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10 mile TT - first shot pacing

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  • Don't be discouraged, lots of people take several attempts to beat 30 minutes when they're timing themselves.

    Do they?
    But agree with dont be discouraged.
  • PokerfacePokerface Posts: 8,640
    Don't be discouraged, lots of people take several attempts to beat 30 minutes when they're timing themselves.

    Do they?
    But agree with dont be discouraged.

    On a road bike, new to cycling, new to pacing, not in a TT, etc, etc - yes. I'm sure LOTS of people would take several tries to beat 30 mins! My first TT took me 31 mins! (I did get under 30 the next time though). :)
  • Go out for your warmup at least 2 hours before the event. Ride ten miles at easy pace. After ten miles, stop and do some stretches.
    The next five miles should be interspersed with some sprints. With each sprint, feel for the lactic in your quads. When it starts, ease off.
    Each sprint should feel stronger than the last, until you can keep about a minute at full blast.
    Ride round for another mile or so really slowly.

    Before the event, do some more stretches and empty your bladder.

    From the gun, 'give it some' to accelerate to where your legs start burning. Ease off so your legs don't burn. Keep giving short accelerations until your legs burn, and ease off so you are in-and-out of lactic. You might find it good to give short ONE REV honks by lifting backside off saddle. Keep this pace until you reckon you can give an all-out blast for the finish.
    Grit your teeth and go!
  • imposter2.0imposter2.0 Posts: 11,001
    Go out for your warmup at least 2 hours before the event. Ride ten miles at easy pace. After ten miles, stop and do some stretches.
    The next five miles should be interspersed with some sprints. With each sprint, feel for the lactic in your quads. When it starts, ease off.
    Each sprint should feel stronger than the last, until you can keep about a minute at full blast.
    Ride round for another mile or so really slowly.

    Before the event, do some more stretches and empty your bladder.

    From the gun, 'give it some' to accelerate to where your legs start burning. Ease off so your legs don't burn. Keep giving short accelerations until your legs burn, and ease off so you are in-and-out of lactic. You might find it good to give short ONE REV honks by lifting backside off saddle. Keep this pace until you reckon you can give an all-out blast for the finish.
    Grit your teeth and go!

    Bizarre.
  • Mr Bunbury wrote:
    Mr Bunbury wrote:
    andyeb wrote:
    Good points on one and three. Point two, Pokerface is a reigning Para World Champ, I'm a L2 RR/TT BC coach, Army PTI and got a 19.58 10 PB... Think we might know what tree is the right one....
    In that case I'll bow to your faster PB and coaching skills!

    What I meant was that surely most people won't get the same HR in training that they will once they've raced and pushed themselves, so what they think is 80% is actually a false figure, more like 70% or whatever?

    Go out and just have a go and see what works for you! What might work for
    Me might not work for you, experience counts for lots, also once you have put your line in the sand then you can go out and beat it, a big motivator to get that HR going!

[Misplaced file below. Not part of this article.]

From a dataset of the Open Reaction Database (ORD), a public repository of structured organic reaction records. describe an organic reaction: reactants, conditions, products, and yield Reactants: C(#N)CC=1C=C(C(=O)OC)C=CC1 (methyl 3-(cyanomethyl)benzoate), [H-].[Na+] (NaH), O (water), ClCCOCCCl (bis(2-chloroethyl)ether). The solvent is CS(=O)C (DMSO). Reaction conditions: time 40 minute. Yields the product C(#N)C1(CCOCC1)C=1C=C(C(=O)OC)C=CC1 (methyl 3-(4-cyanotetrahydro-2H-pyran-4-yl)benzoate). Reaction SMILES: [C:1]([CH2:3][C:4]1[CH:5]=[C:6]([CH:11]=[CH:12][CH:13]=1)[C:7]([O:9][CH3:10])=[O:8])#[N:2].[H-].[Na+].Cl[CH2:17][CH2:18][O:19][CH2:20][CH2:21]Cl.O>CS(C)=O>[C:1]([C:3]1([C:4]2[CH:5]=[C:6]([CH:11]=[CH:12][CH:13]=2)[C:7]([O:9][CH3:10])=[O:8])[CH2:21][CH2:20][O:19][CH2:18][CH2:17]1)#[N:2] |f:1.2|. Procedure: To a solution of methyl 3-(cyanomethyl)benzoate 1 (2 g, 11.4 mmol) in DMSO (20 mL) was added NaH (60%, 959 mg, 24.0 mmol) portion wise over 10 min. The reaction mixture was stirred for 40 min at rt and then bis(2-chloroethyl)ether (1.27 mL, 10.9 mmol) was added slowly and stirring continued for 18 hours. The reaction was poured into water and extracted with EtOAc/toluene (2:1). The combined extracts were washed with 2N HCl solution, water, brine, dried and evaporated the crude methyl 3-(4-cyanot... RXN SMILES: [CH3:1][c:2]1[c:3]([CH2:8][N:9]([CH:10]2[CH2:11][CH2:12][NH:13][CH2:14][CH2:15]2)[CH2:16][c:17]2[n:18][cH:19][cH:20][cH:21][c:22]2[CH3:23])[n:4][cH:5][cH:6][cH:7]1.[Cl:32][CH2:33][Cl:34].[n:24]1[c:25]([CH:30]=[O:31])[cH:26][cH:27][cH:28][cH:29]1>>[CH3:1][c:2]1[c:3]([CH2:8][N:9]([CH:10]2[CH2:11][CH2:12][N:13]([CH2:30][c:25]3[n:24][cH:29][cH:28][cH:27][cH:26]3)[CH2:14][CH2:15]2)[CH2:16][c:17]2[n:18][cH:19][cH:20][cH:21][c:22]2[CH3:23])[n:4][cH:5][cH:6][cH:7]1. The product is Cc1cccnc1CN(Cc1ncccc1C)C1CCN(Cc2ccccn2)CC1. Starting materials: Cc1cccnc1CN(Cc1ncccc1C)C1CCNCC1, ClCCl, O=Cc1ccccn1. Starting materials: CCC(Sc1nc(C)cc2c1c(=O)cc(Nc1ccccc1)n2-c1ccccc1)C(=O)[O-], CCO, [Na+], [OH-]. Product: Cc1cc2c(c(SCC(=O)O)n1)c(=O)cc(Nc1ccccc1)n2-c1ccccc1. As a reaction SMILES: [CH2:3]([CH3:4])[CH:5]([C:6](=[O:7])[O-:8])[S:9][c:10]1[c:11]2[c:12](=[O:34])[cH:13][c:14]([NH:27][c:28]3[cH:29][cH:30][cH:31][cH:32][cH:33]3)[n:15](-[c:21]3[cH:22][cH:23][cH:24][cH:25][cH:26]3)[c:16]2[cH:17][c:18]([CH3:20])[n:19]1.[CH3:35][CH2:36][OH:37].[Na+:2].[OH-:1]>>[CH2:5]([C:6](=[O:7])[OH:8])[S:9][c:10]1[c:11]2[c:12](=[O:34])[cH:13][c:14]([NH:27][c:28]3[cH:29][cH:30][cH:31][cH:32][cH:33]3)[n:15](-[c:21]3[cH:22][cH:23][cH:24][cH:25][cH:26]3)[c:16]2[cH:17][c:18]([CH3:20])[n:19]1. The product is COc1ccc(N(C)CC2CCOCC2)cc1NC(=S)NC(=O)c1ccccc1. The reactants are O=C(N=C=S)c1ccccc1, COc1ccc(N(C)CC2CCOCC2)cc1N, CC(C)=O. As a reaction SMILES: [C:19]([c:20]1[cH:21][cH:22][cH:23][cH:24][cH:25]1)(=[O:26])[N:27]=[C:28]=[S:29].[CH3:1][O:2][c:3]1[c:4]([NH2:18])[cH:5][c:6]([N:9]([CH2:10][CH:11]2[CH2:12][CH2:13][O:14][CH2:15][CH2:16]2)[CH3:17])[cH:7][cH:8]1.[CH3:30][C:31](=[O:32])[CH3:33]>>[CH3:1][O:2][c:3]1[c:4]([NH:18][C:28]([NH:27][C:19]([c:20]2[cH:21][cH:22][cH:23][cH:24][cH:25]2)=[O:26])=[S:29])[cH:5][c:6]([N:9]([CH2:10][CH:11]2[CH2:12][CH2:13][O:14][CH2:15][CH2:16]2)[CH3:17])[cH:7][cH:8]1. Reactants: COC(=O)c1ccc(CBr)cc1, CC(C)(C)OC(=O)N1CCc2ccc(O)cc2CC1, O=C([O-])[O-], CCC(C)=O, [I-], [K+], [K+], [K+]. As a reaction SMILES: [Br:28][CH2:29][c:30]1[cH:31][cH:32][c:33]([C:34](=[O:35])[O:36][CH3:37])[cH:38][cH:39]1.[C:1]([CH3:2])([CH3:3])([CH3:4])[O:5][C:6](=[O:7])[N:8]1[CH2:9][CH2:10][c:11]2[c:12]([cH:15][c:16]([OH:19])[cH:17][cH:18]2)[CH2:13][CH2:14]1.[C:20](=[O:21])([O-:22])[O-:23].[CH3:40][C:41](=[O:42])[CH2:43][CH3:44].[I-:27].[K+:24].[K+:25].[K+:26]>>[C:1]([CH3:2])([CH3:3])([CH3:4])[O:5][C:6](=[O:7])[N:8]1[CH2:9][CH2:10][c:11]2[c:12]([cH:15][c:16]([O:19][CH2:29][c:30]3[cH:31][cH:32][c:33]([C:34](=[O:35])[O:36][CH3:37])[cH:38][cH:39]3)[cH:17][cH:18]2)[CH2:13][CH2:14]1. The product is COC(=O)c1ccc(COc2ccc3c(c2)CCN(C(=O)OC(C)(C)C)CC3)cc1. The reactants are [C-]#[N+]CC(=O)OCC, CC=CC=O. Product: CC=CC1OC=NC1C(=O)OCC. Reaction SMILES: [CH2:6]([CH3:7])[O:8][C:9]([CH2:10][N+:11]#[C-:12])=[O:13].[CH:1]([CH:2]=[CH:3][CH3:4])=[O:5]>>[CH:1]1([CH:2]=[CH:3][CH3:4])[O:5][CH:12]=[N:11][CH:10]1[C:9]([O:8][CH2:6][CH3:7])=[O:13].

Helmand Province is such a nice place.....
  • DL1987DL1987 Posts: 204
    Did my first one down in Pembrey on saturday. Finished with 28:27 (on road bike) which i'm quite happy with despite cramping up in the last mile. Set myself the target of sub 27 come the end of the season. Hopefully these will help with the Crit fitness.
  • SBezzaSBezza Posts: 2,173
    I wouldn't worry about riding to HR, riding on the road your HR will be different to the turbo, and even PE will be different. Pacing is an art that is learned through practise, and it can be very easy to overdo, as well as under do the starting effort, though to be honest most will overdo it by a fair margin.

    I would just do the first ones as hardas you think you can go, no doubt you will run out of steam before the finish, but you will be able to gauage from that what sort of effort you feel you can put in for the length of time you take. The 20 min turbo effort could be a good guide, but to be honest unless you were going full max chat on the turbo for 20 mins your HR percentages could be well out, and in a race there is the added adreniline to factor in.

    To be honest for your first few attempts just have fun and see what you can do, it is better to do this than concentrate on looking at your HR and perhaps needlessly backing off. Also riding with your head up is far safer.
  • NITR8sNITR8s Posts: 688
    Choose a time you want to fin in, then stick to the average speed to achieve this, then in the last mile go all hell for leather.
  • imposter2.0imposter2.0 Posts: 11,001
    NITR8s wrote:
    Choose a time you want to fin in, then stick to the average speed to achieve this, then in the last mile go all hell for leather.

    there you go - it's as easy as that.
  • danlikesbikesdanlikesbikes Posts: 3,898
    Imposter wrote:
    NITR8s wrote:
    Choose a time you want to fin in, then stick to the average speed to achieve this, then in the last mile go all hell for leather.

    there you go - it's as easy as that.

    Well if it is a pan flat course then it could be that simple but not sure how you would account for average speed when dealing with the ups & downs, unless you set your cycle computer to average speed and under do it on the ups and try to make up the difference on the downs so you even yourself out till the last mile.
    Pain hurts much less if its topped off with beating your mates to top of a climb.
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